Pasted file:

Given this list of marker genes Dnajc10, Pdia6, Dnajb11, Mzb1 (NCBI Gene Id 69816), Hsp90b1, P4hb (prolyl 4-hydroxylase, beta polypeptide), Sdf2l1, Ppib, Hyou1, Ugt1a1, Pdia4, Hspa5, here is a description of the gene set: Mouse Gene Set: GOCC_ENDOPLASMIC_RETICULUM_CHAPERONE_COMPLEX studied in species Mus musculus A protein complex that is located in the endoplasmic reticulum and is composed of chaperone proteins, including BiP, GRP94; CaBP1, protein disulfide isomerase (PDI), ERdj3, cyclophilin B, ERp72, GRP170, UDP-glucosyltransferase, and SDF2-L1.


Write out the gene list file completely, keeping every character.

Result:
Given this list of marker genes Dnajc10, Pdia6, Dnajb11, Mzb1 (NCBI Gene Id 69816), Hsp90b1, P4hb (prolyl 4-hydroxylase, beta polypeptide), Sdf2l1, Ppib, Hyou1, Ugt1a1, Pdia4, Hspa5, here is a description of the gene set: Mouse Gene Set: GOCC_ENDOPLASMIC_RETICULUM_CHAPERONE_COMPLEX studied in species Mus musculus A protein complex that is located in the endoplasmic reticulum and is composed of chaperone proteins, including BiP, GRP94; CaBP1, protein disulfide isomerase (PDI), ERdj3, cyclophilin B, ERp72, GRP170, UDP-glucosyltransferase, and SDF2-L1.